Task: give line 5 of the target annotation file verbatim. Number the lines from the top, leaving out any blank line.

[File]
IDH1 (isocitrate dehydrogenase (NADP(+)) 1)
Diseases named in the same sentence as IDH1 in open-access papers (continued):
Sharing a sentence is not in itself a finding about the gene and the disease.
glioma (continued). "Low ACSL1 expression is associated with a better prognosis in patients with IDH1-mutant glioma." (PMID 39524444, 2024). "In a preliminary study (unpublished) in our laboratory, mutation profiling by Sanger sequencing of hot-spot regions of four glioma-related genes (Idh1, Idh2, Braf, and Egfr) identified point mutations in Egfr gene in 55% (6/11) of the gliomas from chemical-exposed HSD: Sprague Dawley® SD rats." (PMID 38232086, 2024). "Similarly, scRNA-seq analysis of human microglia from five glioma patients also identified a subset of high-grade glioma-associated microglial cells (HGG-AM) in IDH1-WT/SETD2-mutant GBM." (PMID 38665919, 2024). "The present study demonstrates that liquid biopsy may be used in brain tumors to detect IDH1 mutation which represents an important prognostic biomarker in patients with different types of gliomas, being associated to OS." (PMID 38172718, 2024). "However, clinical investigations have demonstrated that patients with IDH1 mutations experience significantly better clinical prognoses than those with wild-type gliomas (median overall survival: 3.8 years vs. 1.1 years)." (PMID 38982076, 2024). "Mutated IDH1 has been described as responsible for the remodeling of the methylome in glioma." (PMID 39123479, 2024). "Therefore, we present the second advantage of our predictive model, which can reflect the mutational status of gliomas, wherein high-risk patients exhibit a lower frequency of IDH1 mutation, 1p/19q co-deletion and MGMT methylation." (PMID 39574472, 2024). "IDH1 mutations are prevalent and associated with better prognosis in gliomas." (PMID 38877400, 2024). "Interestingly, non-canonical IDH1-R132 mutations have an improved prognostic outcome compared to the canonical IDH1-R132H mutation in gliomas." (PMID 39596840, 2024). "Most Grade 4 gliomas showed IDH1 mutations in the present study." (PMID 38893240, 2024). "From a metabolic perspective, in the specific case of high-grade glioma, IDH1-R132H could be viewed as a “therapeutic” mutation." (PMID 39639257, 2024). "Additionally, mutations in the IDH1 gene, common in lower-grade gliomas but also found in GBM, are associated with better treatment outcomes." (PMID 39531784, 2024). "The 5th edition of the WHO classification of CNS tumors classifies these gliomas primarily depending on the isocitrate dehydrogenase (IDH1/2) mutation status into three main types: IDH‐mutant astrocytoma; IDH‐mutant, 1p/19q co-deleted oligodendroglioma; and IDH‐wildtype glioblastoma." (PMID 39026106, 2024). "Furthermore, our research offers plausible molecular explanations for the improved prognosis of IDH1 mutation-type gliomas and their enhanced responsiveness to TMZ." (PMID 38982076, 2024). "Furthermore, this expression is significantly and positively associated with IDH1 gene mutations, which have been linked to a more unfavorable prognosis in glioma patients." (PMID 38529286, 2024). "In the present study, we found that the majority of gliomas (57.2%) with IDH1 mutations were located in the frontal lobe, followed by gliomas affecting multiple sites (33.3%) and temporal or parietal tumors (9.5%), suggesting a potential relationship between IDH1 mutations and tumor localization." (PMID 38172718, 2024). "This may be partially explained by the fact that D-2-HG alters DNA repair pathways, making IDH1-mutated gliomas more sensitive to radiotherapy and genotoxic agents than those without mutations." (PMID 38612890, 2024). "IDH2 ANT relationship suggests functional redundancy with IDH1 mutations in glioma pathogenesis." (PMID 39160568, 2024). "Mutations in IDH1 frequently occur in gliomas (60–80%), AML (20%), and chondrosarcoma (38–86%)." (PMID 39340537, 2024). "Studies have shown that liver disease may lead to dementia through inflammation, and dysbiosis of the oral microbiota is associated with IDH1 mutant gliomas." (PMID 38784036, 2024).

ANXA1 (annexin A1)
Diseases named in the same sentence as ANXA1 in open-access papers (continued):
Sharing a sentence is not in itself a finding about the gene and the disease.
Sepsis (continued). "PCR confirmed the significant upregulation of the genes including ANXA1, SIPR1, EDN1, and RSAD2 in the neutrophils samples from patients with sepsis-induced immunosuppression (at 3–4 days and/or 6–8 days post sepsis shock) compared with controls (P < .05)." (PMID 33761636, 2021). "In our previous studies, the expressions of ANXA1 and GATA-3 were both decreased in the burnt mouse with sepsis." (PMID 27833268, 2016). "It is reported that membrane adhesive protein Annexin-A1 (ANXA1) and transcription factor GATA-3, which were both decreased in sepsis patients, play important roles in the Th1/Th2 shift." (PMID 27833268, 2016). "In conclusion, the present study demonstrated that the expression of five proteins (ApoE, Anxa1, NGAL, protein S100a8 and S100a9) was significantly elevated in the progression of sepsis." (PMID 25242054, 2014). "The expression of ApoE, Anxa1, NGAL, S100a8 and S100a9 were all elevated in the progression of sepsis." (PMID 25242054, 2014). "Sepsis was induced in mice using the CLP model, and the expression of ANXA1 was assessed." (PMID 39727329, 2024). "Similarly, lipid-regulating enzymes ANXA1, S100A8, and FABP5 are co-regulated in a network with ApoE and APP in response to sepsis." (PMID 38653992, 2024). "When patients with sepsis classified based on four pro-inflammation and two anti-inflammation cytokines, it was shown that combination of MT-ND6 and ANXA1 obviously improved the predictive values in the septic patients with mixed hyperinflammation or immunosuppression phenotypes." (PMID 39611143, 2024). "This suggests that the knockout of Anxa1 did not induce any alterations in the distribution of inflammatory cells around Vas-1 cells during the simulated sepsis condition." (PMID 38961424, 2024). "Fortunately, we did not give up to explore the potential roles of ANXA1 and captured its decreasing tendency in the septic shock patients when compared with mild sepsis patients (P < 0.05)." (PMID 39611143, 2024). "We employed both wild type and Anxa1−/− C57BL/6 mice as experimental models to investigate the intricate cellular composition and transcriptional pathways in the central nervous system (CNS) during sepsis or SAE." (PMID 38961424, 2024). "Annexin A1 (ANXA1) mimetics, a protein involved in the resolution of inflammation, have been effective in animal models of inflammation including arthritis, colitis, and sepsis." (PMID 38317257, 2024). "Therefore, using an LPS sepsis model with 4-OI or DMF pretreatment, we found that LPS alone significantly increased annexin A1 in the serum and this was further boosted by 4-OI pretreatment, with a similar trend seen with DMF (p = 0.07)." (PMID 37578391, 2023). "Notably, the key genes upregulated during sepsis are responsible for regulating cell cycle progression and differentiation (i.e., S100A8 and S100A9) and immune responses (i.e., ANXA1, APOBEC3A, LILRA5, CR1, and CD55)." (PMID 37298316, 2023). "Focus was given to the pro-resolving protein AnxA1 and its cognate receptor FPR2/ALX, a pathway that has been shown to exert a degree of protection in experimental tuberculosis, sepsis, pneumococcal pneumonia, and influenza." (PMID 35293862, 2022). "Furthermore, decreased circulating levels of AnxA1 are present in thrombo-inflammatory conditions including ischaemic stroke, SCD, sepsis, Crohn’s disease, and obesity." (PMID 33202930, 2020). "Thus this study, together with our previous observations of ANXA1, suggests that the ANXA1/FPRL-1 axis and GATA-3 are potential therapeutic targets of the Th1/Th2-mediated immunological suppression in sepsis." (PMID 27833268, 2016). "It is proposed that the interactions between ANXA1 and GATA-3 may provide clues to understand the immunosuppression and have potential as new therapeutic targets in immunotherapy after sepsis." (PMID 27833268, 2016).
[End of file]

ANXA1 (annexin A1)